This is really a shame, because the artwork is quite lovely and evocative. Deception (The Devil) shows a mystical and powerful woman encased in a bubble. Outside the clear encasement is a white-masked harlequin, who could represent the trickery she "sees beyond" or another dimension of herself (she's also pretty pale). Decision (Judgement) offers a magical take on an old concept--there are four radiant white faces that seem related-by-spirit, all moving in harmony through the ethers. There is a feeling not just of movement, but of ascension, yet it's a subtle image, open to interpretation. The main figure depicted at the top of this review in the Spirit (The Fool) card is seated, yet travel is indicated--it's just astral travel, that's all.
The suit of Goddesses is exquisite, not only expressing but eliciting emotion. I could look at some of these cards for days. I also love the multicultural quality of this deck. Occasionally, the imagery doesn't seem to fit the card's written, more static definition, and sometimes even the images themselves are less open to varied interpretations than the artwork of Pamela Colman Smith or Lady Frieda Harris.
Another oddity of this deck is that cards 11-14 seem not to be in any way defined as court cards of their suits. One example of this is what would be considered the King of Angels (Wands), who upright is "Traveler" and reversed is dubbed "Illusion." No other elucidation of the cards is offered besides the one phrase meanings provided on the upright and reversed cards. The LWC (little white cards) do, however, present three spreads. The first is a Past, Present, and Future layout, the second a nine card Relationship Spread, and the third, in the shape of a pyramid, is The Guardian Spread. On one side of the card is a diagram of the spread itself; the other contains a short description of each card position in the layout.
Backs are reversible and are quite lovely, in the muted and expressive tones the artist uses throughout the deck. I am not sure, but I think Card Eight is based on Justice and Card Eleven is derived from Strength. The cards were made by Carta Mundi; this deck has sturdy card stock and there are no rough edges. The Guardians of Wisdom cards are as professionally well done as any US Games or Llewellyn product.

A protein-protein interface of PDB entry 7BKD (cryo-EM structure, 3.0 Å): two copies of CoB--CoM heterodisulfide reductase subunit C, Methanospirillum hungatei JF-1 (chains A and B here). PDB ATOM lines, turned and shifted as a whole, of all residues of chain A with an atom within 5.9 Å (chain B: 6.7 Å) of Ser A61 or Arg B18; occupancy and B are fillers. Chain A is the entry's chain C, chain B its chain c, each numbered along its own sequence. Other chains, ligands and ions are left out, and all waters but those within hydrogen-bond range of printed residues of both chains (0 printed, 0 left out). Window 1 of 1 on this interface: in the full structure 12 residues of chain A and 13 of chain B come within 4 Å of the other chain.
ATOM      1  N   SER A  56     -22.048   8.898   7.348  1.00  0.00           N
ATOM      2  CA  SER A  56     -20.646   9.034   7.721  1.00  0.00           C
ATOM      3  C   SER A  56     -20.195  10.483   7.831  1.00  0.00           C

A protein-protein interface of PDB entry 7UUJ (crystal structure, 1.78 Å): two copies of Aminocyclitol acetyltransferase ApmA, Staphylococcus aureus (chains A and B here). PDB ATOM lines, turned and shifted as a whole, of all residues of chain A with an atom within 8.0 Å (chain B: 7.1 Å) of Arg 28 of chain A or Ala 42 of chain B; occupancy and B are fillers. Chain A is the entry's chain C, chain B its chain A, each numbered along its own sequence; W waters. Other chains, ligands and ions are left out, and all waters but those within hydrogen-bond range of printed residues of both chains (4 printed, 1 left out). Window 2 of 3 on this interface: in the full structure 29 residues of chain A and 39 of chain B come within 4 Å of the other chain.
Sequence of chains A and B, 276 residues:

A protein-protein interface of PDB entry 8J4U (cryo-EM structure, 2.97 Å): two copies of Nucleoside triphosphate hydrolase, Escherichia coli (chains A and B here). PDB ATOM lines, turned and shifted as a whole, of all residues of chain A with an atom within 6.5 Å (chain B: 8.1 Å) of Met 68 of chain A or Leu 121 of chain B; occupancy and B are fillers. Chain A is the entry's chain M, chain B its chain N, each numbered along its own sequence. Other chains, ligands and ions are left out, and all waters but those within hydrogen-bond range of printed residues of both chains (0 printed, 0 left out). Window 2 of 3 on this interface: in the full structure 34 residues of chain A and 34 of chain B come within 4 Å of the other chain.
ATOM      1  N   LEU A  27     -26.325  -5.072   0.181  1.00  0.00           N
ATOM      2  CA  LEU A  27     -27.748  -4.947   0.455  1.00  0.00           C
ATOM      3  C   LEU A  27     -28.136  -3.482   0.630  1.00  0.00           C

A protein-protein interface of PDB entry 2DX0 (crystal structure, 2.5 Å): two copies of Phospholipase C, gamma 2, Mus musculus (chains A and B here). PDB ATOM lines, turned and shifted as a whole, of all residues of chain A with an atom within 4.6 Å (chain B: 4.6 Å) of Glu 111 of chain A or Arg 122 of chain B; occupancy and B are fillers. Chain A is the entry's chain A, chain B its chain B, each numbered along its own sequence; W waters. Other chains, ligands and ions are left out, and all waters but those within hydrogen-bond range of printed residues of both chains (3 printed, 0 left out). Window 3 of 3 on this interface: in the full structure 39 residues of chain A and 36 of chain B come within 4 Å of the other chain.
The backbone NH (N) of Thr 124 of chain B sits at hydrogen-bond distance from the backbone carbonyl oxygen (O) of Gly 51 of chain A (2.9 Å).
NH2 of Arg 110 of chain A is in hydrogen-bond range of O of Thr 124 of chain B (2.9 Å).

While I don't find the idea of card meanings being printed on the card a gift, I know that many beginners will find this a helpful component of the Guardians of Wisdom cards. "No study required" are words of seduction for many. I think the artwork of these cards could (and should) stand alone, and that the little interpretations move the deck from the category of art into something approaching advertising. My analogy would be that it's like an art film being crammed into a thirty-second commercial.
However, since I really believe in empowerment, I'll use this deck by ignoring the little definitions and looking at the images. The definitions will simply be jumping off points that I will review after I've devised my own interpretations. I recommend this deck for those who are interested in decks with beautiful, unique, and multi-cultural artwork--and grudgingly for beginners who want an almost-tarot tool primarily geared for a quick hit of self-help.
You can see more cards and order this deck here.
Guardians of Wisdom Universal Power Cards by Todd Hershey and Emy
Images © 2000 Emy Ledbetter
Review and page © 2002 Diane Wilkes